• In robotics, data has significant barriers to access. It’s coupled to your hardware sensors and on-policy control procedures, and can require time-consuming physical interactions to extract realistic environments.

    • The real2sim gap still exists but is slowly getting better. The reality of long-tail edge cases, however, limits the effectiveness of iterating too reliantly on simulations as your ability to safely extrapolate to real-world deployments is dubious at best.

    • Simulations are clearly horizontal infrastructure, and I’m optimistic that in the near term new players can exist somewhere in-between to augment or curate physically gathered data (i.e., through data augmentation, scene analysis filtering) in a way that doesn’t compete with the existing bloated field of traditional ML ops providers.

  5. Control (Vertical now, Horizontal in ~5-10 years)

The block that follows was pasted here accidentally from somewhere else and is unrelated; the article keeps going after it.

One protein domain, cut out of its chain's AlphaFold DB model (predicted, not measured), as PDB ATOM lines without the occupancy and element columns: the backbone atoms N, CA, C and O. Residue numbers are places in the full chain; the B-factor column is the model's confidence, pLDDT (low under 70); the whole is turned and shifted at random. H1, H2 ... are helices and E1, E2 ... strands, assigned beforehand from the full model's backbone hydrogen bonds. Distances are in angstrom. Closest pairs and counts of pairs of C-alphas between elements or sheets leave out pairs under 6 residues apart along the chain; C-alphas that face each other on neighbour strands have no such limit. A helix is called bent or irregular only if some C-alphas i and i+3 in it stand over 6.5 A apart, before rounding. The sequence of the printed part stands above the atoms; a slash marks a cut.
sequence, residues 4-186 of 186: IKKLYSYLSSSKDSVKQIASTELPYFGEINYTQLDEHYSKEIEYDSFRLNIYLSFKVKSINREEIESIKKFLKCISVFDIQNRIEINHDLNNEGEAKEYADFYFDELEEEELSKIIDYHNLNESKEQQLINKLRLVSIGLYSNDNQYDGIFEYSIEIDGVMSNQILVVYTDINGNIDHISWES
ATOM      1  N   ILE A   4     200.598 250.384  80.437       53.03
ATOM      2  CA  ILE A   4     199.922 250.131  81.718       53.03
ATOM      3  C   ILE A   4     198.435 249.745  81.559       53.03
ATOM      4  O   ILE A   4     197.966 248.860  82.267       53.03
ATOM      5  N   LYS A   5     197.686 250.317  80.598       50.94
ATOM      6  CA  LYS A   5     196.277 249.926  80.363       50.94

• Control is by far the least resolved component in the technical stack and might better be referenced as environment modeling in its current state. In the short term, this is a strongly differentiated capability (Waymo vs. everyone else?), but I suspect like with most software/algorithmic progress eventually this will change or centralize like in the case of foundation model labs.

  • Traditional control methods work extremely well as functional primitives, supplied with environment model inputs and called with intent from an intelligent orchestrator (often a tokenized action transformer). A primary bottleneck is gathering sufficient data to test automated control on the long tail of edge cases. For this reason, controlled environments or those with limited human interaction are currently the primary targets.

  • Compared to the other components, this is the purest “algorithmic” problem with low capital barriers to access. The physical economies of scale associated with distribution, hardware development/production, and data gathering might not necessarily apply here if algorithmic unlocks can be found.


There’s a ton to expand on here across the stack, including a lot of key components I’m leaving out, but I’m hoping that others interested in starting or evaluating robotics companies will find this useful. While I’m not currently involved or actively looking right now, I’m still very excited and interested in the five-year horizon, and would love to hear any pushback or new insights you might have.